What are your tips for working with and managing Gen Zs?

Arjay Osma
6 replies
We recently hired our first batch of interns for our remote Internship Program. Had our onboarding activities yesterday and it was a success. I hope they'll use it with their stint with us. In the next few days, they will be working on projects, join learning sessions, and enjoy our organization's remote and virtual events. I'm a Millenial, how do you think should we consider the gap in the generational mindset in a remote workplace setting? I'd love to hear your thoughts about this. Thank you!


Shashwat Singhal
All the interns we have worked with over the past year and a half are Gen Z. Of course they all different, so the filters you use for culture become extremely important for them to be happy. For instances the pillars of our culture our love for music, learning, and empathy. When we recruit the interns we make sure they have all of these traits in our interview process, and once they are in we make sure to give them the best learning experience of their lives. Daily learning sessions, music sessions, and weekly reflection sessions really keep them engaged and motivated. These people don't like to work for a boss, so we make them their own boss, by having a very clear async culture where they decide what to work on, and by when. I feel these folks really cherish the freedom, and have a really good time as a result. So just give them a lot of freedom and learning, along with the things you associate your culture with and you'll have the happiest interns. Good luck!
Arjay Osma
@lishash we really want to center our Internship Program on our learning activities, actual work experiences, and more importantly, have fun with our virtual game nights/campfires. Thank you for your inputs. I just remembered that they are the generation who were raised when screens are already available, so managing them remotely won't be a problem in line with our work culture.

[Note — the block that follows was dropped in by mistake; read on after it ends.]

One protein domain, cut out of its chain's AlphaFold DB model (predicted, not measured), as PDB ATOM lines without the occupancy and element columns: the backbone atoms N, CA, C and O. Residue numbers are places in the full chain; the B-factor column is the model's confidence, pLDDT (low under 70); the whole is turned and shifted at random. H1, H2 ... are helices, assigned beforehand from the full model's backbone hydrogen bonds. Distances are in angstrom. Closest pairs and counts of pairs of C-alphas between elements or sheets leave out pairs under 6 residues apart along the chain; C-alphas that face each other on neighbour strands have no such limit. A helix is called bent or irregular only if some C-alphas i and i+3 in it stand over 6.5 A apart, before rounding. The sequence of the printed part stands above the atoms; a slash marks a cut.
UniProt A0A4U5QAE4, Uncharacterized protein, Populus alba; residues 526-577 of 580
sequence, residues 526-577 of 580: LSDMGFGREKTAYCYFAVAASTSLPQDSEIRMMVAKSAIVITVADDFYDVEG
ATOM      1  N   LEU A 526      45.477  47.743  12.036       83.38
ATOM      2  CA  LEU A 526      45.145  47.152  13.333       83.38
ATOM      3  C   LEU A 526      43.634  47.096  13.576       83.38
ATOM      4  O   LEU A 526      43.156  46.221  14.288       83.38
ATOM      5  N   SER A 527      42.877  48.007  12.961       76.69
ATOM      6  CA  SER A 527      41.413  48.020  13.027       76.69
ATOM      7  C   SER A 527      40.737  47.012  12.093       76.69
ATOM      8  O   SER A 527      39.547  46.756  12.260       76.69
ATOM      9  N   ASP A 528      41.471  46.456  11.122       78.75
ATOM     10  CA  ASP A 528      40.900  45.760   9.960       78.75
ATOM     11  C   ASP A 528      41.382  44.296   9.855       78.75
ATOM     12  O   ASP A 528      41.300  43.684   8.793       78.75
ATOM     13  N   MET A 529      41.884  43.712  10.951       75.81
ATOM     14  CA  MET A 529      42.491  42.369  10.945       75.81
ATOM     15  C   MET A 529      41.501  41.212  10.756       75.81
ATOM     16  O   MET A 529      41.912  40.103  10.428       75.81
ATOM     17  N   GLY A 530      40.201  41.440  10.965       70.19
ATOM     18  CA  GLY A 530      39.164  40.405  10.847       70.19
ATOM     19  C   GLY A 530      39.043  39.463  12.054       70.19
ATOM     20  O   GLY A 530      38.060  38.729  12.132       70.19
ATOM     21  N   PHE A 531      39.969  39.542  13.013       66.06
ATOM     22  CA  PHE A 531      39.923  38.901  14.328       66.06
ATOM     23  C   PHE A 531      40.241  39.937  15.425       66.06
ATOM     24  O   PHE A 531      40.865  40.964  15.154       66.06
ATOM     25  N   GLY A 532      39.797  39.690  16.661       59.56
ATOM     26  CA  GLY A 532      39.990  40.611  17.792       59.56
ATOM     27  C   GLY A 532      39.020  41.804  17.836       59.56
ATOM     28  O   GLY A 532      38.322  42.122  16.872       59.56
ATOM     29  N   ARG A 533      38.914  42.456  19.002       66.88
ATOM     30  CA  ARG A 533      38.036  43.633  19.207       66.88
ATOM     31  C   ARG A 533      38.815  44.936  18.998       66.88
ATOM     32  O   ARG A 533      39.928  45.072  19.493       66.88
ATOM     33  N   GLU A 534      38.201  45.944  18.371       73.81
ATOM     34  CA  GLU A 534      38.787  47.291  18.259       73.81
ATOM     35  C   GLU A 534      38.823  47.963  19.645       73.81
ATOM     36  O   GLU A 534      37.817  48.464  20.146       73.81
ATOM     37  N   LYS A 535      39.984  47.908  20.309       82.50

Mia Pham
I work for Seal Commerce Asia and we follow the agile structure so I get to work with a lot of young people in various roles design, marketing, developer...etc. I find Gen Z(ers) are very motivated and passionate in what they do so it really depends on how the task leaders "manage" their members. I always found it helpful to offer tasks up for grabs, and give members a chance to analyze tasks and propose deadlines. There's a roadmap in mind but my team enjoys being a part of the planning and not be assigned. Of course your members are new interns and need training in the tasks but they also the room to grow. Which means clear direction and expectation of tasks, at the same time give them plenty of room to explore ideas and understand what's the best practice. I hope this helps! Please do let me know how you are doing.
Arjay Osma
@mia_pham got it! We intended to include them in our planning activities. We don't want to be the kind of organization where hierarchy is visible, especially in the Asian context where people can't and won't express what they have in mind. It might be easier said than done, but we will do our best to give them an experience they will cherish in their careers. Thanks for the inputs, Mia. I really agree with allowing them to explore their ideas and guide them with what is currently working. This will really help us.
Ruben Wolff
Worked remotely with Gen Z interns, and to be completely honest, I have not really notice a big difference with other people, minus the fact they might be less engaging with their co-workers (but I am not even sure of this fact). Just treat them fairly, don't patronize them, and show that you are here to help and support them in their work. If you can create a nice community atmosphere, you'll be more likely to have good work relationships with them
Arjay Osma
@rubenwolff sounds fair. I guess we'll have to establish more our relationships then. We're still in the early stages of the program and we'll have find ways to get along remotely. There's always room for growth and camaraderies within our team. Thanks for the inputs, Ruben. Definitely, there might be minimal differences in terms of working with them remotely compared to working with older generations, and we'll openly show our support for them.